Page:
When the “opioid crisis” is mentioned, most people think of heroin, prescription pills like oxycodone, or — more recently — the powerful synthetic opioid fentanyl. Fewer people would think of novel opioids like tianeptine, although an increasing number of Americans have taken this substance in the form of over-the-counter supplements like ZaZaRed or Tianna – often without knowing that the substance has opioid properties that can cause dependence and overdose. The complex pharmacology and marketing of tianeptine provide an instructive framework that can help focus and improve policies around habit-forming substances.
Tianeptine is a short-acting tricyclic antidepressant (with a half-life of 2-4 hours) that binds several receptors in the human body, including opioid receptors. Marketed for its antidepressant effects in a number of countries but never approved in the U.S., tianeptine is sold as a dietary supplement in most American states alongside the usual selection of five-hour energy drinks and male enhancement pills found at local gas stations.
Lacking formal classification in the U.S., tianeptine products fall under the 1994 Dietary Supplement Health and Education Act (DSHEA) that was intended to protect access to “natural” products like herbal remedies but ended up allowing legal sales of products with dubious origins, including manufactured substances like tianeptine. Under DSHEA, pre-market testing is not required to assess purity, efficacy or safety of substances that are marketed as supplements. In practice, weak oversight means that supplements routinely enter the American market unhindered by any regulation at all, and “natural” products routinely contain unlisted ingredients like steroids, Viagra, and sibutramine — a weight-loss drug that was withdrawn from the American market in 2010 after studies showed increased cardiovascular events with the drug.
Opioid properties of tianeptine are not disclosed on the labels of common supplements that contain this chemical, and the makers merely extol the virtues of their products with glowing promises like “alertness and an ability to focus, without the crash that you experience with caffeine.” Tianeptine is only the most recent entry into the list of unregulated substances that raise health risks.
Sudden embargoes can then complicate the management of unregulated supplements as health hazards come to light. In March of 2021, Alabama became the second state after Michigan to ban tianeptine by adding it to the state’s controlled substance list.
While well-meaning in origin, this precipitous prohibition predictably led to a stampede for remaining supplies (one individual reported spending hundreds of dollars to buy as much as possible ahead of the impending ban) and a rush to treatment for those who could no longer self-regulate in the absence of a legal supply they had come to depend on.
Unfortunately, anecdotal experience indicates that tianeptine presents spectacular difficulties when transitioning to treatment with buprenorphine, as patients report prolonged withdrawal symptoms requiring high doses of buprenorphine to consistently overcome the effects of the tianeptine.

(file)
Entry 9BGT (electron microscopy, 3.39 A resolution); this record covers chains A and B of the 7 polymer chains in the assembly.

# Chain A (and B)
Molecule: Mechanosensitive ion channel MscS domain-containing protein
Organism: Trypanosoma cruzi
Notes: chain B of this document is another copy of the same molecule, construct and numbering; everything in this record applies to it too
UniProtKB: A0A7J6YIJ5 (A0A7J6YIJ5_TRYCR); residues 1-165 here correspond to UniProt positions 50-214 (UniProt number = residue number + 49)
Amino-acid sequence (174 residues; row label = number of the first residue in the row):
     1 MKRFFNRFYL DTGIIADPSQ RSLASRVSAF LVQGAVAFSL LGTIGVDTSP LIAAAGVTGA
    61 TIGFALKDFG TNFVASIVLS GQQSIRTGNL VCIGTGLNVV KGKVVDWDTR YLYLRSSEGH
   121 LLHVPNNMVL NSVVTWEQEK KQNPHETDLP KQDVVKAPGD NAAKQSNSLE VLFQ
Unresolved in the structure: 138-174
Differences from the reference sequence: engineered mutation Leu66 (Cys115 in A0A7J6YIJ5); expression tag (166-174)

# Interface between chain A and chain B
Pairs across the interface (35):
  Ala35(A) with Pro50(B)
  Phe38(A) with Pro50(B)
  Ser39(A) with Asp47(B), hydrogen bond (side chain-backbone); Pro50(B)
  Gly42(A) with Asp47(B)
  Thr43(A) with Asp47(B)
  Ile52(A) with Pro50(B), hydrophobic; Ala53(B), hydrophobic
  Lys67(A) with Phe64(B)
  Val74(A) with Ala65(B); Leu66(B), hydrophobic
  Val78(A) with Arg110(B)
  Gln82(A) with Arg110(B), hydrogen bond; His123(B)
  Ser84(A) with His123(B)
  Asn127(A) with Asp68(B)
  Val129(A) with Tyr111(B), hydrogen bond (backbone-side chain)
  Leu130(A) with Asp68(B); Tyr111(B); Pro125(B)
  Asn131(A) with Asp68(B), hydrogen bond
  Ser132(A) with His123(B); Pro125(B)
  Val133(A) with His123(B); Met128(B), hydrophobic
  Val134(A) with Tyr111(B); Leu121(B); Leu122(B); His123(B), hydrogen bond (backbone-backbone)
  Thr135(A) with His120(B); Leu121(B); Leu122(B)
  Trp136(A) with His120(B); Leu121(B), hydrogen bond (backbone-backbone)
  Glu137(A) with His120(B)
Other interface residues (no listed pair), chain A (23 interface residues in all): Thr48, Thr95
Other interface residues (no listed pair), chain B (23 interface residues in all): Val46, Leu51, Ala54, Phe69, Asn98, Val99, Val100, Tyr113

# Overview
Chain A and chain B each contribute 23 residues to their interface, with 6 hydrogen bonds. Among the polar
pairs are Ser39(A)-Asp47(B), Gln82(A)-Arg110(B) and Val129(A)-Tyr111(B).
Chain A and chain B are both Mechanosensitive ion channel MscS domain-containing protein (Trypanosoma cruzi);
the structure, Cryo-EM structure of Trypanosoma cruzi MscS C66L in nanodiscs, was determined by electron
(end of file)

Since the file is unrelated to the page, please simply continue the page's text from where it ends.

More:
Research is needed to better understand this observed phenomenon, as tianeptine has neither the long half-life nor the ability to store in fat cells that explains why, for example, methadone and fentanyl present challenging transitions to buprenorphine.
A better approach might have been a planned phase-out accompanied by educational campaigns to help users understand that the illness caused by abrupt tianeptine cessation is, in fact, opioid withdrawal.
Alarmingly, another unregulated supplement was marketed as a substitute for individuals detoxing off tianeptine. This product known as Phrenze Red purports to contain phenibut, a sedative more akin to gabapentinoids than opioids.
Phenibut is unlikely to help with opioid withdrawal but can cause toxicity as doses are ratcheted up to unsafe levels, resulting in a spate of hospitalizations for adverse effects and overdose. Phenibut is also likely habit-forming on its own. The substitution of one risky chemical for another is a predictable cycle largely caused by the prohibition of popular substances in the global era: when a fairly safe and well-understood drug is banned, untested substances not yet subject to prohibition rush onto the market and further endanger the dependent population. Individuals who think they are obtaining the same substance or a rough equivalent experience surprise toxicity when poorly researched novel chemicals come onto the market – an iterative process that has left us with a slew of substances like flakka in place of the mild cathinones present in traditional khat preparations from East Africa, and tianeptine in place of oxycodone.
The case of tianeptine illustrates the complications of drug regulation and prohibition in a globalized economy where novel and untested substances are the new norm. Tighter regulation of supplements, harm-reduction approaches rather than criminalization, and fact-based education on the risks and harms of novel psychoactive substances would mitigate the troubles caused by the cyclical whiplash between the untamed market of dietary supplements and the harsh consequences of drug prohibition.
Julie Craig is an addiction medicine specialist.
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